Often in business, there's a tendency to stay the course and underestimate a competitive threat. This is particularly bad for the small retailer who maybe hears about a Starbucks (SBUX) locating nearby and decides there won't be any negative impact on his business.
In 1981, Kodak (EK) did a huge study on digital photography and decided it would be a serious threat in about 10 years. They never came back to that study, and eventually they completely missed getting in on that market, while their competitors handled the transition to new technology much better.
So the trick is to go ahead and make predictions about how much this competitive threat might hurt you and then keep track. But you have to be honest and don't fudge the numbers. If you're honest, you can keep on top of the situation, and you'll have a trail of evidence to evaluate how much your company is being hurt and what you can do about it.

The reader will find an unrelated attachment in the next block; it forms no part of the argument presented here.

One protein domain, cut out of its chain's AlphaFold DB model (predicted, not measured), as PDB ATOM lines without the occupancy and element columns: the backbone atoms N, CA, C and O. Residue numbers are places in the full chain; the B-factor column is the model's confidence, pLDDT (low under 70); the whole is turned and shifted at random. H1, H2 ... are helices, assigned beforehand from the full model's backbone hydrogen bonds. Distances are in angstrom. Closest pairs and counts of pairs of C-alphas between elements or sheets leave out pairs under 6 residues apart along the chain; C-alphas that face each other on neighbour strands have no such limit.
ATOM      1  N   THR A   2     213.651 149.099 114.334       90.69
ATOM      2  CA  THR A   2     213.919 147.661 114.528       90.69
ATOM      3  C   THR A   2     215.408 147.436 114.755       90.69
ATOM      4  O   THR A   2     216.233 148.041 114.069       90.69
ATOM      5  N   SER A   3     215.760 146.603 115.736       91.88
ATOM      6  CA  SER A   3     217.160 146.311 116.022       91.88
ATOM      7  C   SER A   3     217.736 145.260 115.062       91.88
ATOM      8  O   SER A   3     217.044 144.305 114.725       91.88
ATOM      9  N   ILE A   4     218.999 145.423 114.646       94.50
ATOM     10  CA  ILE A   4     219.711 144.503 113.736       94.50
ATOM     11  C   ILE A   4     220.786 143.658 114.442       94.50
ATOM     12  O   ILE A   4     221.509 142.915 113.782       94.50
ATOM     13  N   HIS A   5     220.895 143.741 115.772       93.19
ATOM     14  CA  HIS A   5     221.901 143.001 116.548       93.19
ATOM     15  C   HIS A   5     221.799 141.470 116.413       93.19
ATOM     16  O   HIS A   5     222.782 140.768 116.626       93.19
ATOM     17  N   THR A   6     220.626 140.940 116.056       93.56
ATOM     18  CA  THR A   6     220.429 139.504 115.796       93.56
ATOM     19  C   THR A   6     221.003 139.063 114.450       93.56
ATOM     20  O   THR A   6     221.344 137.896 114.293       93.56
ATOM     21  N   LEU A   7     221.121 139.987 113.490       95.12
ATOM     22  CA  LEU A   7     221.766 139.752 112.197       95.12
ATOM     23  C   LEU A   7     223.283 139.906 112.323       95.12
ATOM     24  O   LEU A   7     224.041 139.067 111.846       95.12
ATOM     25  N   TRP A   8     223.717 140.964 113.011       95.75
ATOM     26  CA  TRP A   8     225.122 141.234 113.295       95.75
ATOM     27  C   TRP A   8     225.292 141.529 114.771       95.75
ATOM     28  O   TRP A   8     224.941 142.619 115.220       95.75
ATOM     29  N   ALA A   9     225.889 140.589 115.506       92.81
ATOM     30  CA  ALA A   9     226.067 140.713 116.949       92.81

Are there any places right now where small business owners might take advantage of large corporate failures?
Assets are cheap, and there are some deals out there right now—but again, it's important to be cautious. On the macro level, a lot of mall developers messed up and overbuilt, so this might be a good time to get a deal and get a better space in a mall.
What advice would you give to an entrepreneur today?
People talk themselves into doing things they later realize were stupid. Listen to those nagging doubts, if you have them. Sometimes CEOs live kind of lonely lives. They feel like they can't talk too much, and they feel they have to commit, or else they'll look indecisive. It never hurts to look at history. Try to find analogies locally or in your industry of companies that thrived in previous hard times and those that failed, so you get both sides.